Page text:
I should point out that these aren’t my only skills and interests: outside of digital, I love writing copy and creative projects, and also love exploring various creative outlets in my free time. Here’s my LinkedIn for more information: http://www.linkedin.com/in/elizabethyanak93

Over the past ten weeks, I’ve written a little over 13,000 words for this blog and gotten over 300 views. Both these numbers are higher than I was expecting, and I plan on still posting here every once and awhile to babble about new trends in the world of digital marketing. Thanks for reading, folks.

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Developing a Story with Google Analytics

Next Tuesday I’ll be taking the Google Analytics IQ test, and I’m currently experiencing a mix of anxiety and excitement.

The anxiety is originating from my perception that the GAIQ is really, really hard – 90 minutes for 70 questions about somewhat daunting topics like the difference between first and third party cookies, aggregating data, and more. That gives me about one minute and sixteen seconds to overanalyze each and every question. But more importantly, I’m actually very excited to take the test. Mastering the GAIQ means I get to differentiate myself from many other applicants during my post-graduation job hunt, and work my way towards having a well-rounded marketing resume. It also means I’ll know how to not only analyze data, but telling a story relevant to business and marketing objectives with it. Google Analytics is the most widely used website analytics software, and I’ve been blown away learning just much it can do. Knowing all the tools provided by Google Analytics is especially useful for marketers (marketing is storytelling, after all), and hopefully will help me land a job after graduation (fingers crossed).

The GAIQ was recently updated to include both the Digital Analytics Fundamentals and Google Analytics Platform Principles. I’ve spent the last several days learning all the content from Platform Principles, and there’s quite a bit of information covered. There’s four main components of the Google Analytics platform:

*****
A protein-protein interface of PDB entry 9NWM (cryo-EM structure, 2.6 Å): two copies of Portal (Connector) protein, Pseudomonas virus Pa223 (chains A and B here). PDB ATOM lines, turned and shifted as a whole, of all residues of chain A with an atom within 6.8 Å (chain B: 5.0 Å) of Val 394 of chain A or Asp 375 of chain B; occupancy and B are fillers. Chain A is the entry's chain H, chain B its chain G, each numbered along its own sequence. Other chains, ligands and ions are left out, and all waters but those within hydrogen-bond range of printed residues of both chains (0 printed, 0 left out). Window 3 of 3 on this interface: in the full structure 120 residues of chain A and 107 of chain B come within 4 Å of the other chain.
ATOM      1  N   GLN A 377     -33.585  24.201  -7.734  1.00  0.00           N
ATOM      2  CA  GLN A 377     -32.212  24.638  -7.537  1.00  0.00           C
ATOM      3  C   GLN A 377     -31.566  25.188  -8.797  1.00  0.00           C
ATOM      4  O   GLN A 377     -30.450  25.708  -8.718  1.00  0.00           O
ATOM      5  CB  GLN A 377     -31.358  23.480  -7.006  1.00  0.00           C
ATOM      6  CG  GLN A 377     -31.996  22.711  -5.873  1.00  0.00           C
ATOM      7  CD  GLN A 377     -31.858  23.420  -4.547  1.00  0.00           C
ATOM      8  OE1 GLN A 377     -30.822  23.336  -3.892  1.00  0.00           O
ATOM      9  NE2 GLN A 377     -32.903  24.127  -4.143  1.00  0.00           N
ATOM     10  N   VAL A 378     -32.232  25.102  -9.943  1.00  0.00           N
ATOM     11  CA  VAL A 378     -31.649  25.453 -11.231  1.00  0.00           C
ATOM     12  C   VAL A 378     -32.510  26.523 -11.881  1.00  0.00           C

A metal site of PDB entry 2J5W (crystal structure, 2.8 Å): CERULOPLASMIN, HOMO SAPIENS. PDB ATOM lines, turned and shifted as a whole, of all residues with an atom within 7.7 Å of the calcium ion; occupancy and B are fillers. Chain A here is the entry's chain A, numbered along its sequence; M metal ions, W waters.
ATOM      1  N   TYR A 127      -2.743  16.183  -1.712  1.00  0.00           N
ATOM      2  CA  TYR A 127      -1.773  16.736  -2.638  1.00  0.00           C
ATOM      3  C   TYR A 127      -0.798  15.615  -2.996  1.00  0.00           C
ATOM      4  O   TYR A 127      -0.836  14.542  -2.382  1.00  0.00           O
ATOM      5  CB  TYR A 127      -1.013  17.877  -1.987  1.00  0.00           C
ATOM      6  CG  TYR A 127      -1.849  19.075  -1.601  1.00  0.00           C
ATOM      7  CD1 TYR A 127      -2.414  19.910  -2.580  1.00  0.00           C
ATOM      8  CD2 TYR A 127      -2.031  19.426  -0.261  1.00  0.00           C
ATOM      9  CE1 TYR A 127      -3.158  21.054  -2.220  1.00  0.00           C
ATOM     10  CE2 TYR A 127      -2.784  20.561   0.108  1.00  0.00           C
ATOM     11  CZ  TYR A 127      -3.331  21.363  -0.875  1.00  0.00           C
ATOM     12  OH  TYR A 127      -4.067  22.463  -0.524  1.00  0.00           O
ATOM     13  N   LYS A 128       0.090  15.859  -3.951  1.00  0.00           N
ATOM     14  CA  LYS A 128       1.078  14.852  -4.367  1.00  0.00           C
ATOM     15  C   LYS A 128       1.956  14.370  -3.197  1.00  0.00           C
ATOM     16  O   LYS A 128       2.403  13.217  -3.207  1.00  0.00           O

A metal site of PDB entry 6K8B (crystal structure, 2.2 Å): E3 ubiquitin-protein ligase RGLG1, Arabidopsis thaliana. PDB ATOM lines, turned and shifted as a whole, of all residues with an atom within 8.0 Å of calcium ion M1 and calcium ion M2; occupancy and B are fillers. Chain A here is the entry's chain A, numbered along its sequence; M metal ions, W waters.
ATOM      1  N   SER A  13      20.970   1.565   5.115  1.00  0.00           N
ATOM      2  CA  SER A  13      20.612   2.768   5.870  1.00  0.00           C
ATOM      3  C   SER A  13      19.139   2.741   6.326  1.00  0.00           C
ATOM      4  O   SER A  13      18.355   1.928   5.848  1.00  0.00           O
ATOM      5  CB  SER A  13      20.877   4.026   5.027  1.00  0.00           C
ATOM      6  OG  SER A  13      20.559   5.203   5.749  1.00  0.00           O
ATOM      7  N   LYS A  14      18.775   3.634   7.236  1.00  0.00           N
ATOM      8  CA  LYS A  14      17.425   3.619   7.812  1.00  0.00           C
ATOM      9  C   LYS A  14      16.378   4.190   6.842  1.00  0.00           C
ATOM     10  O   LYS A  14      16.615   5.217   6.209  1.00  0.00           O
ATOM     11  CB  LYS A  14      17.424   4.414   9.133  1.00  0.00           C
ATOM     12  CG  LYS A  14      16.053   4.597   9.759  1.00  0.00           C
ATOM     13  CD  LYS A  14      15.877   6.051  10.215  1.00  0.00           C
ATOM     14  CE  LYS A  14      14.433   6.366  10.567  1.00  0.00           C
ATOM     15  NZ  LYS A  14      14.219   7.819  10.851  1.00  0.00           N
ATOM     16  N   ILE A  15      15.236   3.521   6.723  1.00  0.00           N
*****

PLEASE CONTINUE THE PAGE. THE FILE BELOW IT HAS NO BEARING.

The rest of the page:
1. Data collection
  2. Processing
  3. Configuration
  4. Reporting

Google Analytics uses either a Javascript tracking code (for websites) or a software development kit (SDK, for mobile apps) to collect data from each page a visitor sees. The tracking code in a webpage uses first-party cookies to create unique identifiers for each user, and finds information about the user such as OS, browser, and language. SDKs work similarly in mobile apps, and are different depending on the OS. SDKs actually batch data they collect (called dispatching) and send these dispatches to Google Analytics after a set period of time, not right away like tracking codes. The reason for this is that mobile devices often lose network connectivity (which is annoying for both the user and Google), as well as to conserve battery life of the device. As I mentioned earlier this week, 2015 is the year of mobile, so it’s absolutely necessary for marketers to track and analyze mobile engagement along with website visits. Google Analytics also has a tool called measurement protocol, which allows for tracking of other web-connected devices as well by manually building data collection hits.